Referring now more particularly to FIG. 1, the aquatic vehicle as shown therein will be seen to consist essentially of a substantially watertight hull assembly indicated generally by the reference character 10 and an extension for such hull as is indicated generally by the reference character 12. These two entities are articulately con- 3,270,707 Patented Sept. 6, 1966 nected as by means of a hinge 14 establishing a transverse generally horizontal pivot axis between these two entities as indicated by the reference character 16. As can be seen more clearly in FIG. 2, the hull 10 is provided with a rear deck portion 18 which is substantially flat and which extends from about amidship to the rear end of the hull whereat the hull is provided with a notch or cutaway portion as indicated by the reference character 20. Extending along on either side of the aft end of the hull are a pair of uprights or fins- 22 and 24 which extend forwardly from the rear end wall portions 26 and 28 thereof which are disposed rearwardly of the hull notch 20 and which fins extend forwardly to terminate short of the forward end of the deck portion 18 whereat they are provided with vertical and preferably arcuately shaped front wall or abutment portions 30 and 32 which, as may be seen best in FIG. 1, for example, conveniently provide abutment surfaces against which the upper arm portions of an operator may rest to support and hold the operator in a longitudinal direction relative to the hull.

As can be seen in FIG. 6, the hull 10 is provided with a substantially flat bottom 34 bounded on either side by rudder portions 36 which lend and impart stability to the hull as hereinafter more particularly described and the lower surface of the control board 12 is slightly stepped upwardly relative to the plane of the bottom 34 when the parts are in the position shown in FIG. 6. It can also be seen that the control board 12 is pivoted to the hull forwardly of the aft ends of the fins 22 and 24 and that when the parts are in the position shown in FIG. 6, the undersides of the rear ends of the fins 22 and 24 provide stop surfaces as at 38 to limit the upward swinging motion or movement of the control board 12. Thus, in this position of the component parts of the mechanism, the control board 12 forms a substantially coplanar extension of the bottom 34 of the hull and also presents a slightly downwardly step continuation of the deck portion 18, albeit the control board is articulately related thereto. Thus, when the hull 10 is in a planing condition, the parts will be positioned as is shown in FIG. 6 and steering control of the assembly is effected by foot control movements of the operator. For example, if it is desired to make a left turn, the operator merely drags the left foot. In practice, the control is so effective that the operator can literally spin the assembly around with full control if such a rapid maneuver is desired.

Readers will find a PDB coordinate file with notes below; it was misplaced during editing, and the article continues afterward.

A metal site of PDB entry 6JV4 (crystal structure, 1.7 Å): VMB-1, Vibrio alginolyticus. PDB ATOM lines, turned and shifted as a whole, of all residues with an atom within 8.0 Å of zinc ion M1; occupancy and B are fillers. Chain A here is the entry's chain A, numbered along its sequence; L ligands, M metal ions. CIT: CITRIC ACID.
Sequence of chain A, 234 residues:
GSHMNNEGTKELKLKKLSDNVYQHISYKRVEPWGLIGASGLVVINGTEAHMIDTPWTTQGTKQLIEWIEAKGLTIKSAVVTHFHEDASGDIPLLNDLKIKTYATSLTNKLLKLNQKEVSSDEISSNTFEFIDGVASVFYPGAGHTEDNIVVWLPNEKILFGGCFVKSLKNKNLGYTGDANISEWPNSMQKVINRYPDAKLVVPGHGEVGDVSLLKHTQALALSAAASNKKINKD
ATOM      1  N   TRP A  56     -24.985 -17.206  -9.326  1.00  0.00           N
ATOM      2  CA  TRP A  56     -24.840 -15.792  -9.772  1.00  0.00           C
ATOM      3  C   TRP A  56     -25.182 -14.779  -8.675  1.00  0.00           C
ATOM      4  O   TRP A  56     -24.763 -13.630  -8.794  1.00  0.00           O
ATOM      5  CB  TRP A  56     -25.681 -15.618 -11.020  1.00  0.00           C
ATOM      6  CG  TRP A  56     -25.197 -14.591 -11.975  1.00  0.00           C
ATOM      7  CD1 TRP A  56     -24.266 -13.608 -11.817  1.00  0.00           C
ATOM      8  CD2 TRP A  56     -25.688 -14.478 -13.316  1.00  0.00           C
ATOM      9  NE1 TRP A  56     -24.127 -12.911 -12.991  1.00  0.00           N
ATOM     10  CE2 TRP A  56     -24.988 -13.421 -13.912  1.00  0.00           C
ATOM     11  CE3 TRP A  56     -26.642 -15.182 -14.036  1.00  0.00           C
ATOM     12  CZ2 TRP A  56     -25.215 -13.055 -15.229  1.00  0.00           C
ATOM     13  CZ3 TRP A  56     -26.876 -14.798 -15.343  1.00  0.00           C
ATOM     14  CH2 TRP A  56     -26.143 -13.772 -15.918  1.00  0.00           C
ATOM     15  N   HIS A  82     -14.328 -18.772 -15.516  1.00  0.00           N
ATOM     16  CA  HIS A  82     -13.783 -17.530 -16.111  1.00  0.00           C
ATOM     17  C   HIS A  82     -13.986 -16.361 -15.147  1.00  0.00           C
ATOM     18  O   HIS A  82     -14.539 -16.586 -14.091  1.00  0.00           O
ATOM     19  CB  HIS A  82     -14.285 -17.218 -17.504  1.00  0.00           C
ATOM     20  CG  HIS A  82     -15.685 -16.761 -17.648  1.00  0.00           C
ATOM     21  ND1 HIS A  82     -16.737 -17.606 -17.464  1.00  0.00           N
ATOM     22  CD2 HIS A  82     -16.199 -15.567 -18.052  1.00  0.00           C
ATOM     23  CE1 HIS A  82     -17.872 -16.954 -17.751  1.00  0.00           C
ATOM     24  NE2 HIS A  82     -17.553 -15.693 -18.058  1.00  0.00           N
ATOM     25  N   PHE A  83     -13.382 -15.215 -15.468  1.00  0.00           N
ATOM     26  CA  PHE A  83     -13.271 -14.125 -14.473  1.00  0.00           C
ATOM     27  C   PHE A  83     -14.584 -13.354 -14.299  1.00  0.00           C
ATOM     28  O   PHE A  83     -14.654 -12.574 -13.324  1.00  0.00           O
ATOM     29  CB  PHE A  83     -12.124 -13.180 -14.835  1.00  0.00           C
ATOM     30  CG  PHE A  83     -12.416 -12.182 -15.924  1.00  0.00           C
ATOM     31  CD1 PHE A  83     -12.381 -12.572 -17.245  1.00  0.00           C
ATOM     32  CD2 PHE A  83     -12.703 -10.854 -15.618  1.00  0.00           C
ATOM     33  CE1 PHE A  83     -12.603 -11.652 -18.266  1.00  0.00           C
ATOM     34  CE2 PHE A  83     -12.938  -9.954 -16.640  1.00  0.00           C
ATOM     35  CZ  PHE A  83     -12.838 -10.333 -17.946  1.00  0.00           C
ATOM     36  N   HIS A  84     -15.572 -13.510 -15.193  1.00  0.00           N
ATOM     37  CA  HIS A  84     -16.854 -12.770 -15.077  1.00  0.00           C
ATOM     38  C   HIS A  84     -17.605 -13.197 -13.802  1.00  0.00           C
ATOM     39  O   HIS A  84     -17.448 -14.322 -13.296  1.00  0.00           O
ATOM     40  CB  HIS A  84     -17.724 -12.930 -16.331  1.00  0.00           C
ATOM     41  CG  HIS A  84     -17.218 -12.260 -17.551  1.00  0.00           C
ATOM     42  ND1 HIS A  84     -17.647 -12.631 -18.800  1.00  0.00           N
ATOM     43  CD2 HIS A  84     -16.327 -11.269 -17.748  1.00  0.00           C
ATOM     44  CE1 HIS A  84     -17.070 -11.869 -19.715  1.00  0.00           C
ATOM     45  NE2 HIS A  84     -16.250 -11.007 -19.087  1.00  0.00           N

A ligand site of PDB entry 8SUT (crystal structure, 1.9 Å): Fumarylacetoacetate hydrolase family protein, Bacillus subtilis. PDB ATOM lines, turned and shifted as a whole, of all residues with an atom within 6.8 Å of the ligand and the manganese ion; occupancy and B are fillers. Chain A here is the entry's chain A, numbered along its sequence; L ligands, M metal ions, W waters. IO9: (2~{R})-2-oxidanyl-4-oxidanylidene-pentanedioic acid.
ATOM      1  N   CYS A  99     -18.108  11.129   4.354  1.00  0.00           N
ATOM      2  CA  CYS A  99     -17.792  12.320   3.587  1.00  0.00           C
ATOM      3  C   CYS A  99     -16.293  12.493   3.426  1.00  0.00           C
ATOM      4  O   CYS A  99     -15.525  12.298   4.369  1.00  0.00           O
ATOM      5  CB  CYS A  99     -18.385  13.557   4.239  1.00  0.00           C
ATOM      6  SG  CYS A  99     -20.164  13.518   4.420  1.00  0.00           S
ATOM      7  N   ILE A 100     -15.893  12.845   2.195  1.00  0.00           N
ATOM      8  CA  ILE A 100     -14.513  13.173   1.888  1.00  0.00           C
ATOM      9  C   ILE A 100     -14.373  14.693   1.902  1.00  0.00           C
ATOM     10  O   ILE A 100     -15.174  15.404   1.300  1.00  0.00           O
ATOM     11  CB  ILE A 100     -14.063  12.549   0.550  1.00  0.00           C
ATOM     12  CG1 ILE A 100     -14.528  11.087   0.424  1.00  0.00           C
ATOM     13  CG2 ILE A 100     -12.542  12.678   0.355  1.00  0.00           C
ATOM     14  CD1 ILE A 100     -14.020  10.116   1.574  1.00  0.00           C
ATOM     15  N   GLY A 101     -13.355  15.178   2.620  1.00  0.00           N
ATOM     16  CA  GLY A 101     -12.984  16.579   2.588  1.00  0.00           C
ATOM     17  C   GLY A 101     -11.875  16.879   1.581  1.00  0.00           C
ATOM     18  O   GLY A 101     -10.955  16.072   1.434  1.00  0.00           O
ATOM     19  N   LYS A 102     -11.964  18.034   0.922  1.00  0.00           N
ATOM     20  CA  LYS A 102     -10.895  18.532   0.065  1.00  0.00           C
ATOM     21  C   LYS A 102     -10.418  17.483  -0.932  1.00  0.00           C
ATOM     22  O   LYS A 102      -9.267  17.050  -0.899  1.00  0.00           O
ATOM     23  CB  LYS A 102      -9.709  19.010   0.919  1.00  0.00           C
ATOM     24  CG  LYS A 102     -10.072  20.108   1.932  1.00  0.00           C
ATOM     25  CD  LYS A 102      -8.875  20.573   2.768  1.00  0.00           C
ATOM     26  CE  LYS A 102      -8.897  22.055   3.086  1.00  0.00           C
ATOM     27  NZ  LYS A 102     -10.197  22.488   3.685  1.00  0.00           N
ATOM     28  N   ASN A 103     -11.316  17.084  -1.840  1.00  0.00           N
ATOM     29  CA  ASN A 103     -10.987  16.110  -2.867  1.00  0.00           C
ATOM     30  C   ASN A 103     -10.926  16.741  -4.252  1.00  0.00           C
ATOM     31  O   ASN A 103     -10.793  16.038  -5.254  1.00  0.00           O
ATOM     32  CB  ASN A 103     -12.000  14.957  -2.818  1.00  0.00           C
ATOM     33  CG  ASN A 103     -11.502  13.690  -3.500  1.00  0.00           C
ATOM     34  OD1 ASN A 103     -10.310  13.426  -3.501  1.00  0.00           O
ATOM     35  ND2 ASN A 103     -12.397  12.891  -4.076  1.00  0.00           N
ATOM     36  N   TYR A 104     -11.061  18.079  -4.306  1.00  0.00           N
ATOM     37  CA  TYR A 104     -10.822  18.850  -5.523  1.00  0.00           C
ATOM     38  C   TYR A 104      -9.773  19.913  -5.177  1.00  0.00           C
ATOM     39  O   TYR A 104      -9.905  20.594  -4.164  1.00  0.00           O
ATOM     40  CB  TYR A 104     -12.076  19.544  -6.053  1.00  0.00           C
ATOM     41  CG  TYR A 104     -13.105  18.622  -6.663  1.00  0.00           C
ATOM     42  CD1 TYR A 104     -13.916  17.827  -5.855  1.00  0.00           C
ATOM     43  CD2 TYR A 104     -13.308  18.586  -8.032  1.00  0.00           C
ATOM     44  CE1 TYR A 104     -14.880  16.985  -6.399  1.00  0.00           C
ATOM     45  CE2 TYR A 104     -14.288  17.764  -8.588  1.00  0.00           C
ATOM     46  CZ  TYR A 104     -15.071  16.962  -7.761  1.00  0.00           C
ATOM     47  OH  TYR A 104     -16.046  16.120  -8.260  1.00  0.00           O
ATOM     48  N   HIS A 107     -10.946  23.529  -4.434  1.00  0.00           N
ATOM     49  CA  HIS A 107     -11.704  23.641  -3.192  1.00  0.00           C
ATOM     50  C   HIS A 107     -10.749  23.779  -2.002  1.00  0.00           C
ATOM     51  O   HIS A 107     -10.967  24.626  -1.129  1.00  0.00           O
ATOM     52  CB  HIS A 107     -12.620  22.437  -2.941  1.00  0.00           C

'As can also be seen best in FIG. 6, the hull 10 is hollow and houses therein a power plant assembly indicated generally by the reference character 40. The power plant may take any desired form and as shown is provided with an exhaust pipe 42 connected with an exhaust tip member 44 discharging through the bottom 34. The power plant is mounted on a plate member 46 and the propeller assembly 48 is mounted on a plate member 50, the bottom 34 of the hull being sandwiched between the motor assembly and the propeller assembly to provide a rigid, watertight mounting. The propeller assembly 48 includes the gear box 52 for driving the propeller 54 and a duct or shroud 56 surrounds the propeller substantially as is shown.

A cover member 60 is provided which may be swung upwardly to one side, see particularly FIG. 7, by the axis of the hinge 62 to provide access to the interior of the engine compartment. This arrangement is particularly desirable wherein the power plant is provided with a pull starter. The stem mounted fuel tank 64 is provided with any suitable fuel lines connected to the engine, as will be obvious.

Two controls are provided for the power plant 40, one, as designated by the reference character 66 in FIG. 2, being a dead man cutout switch, and the other,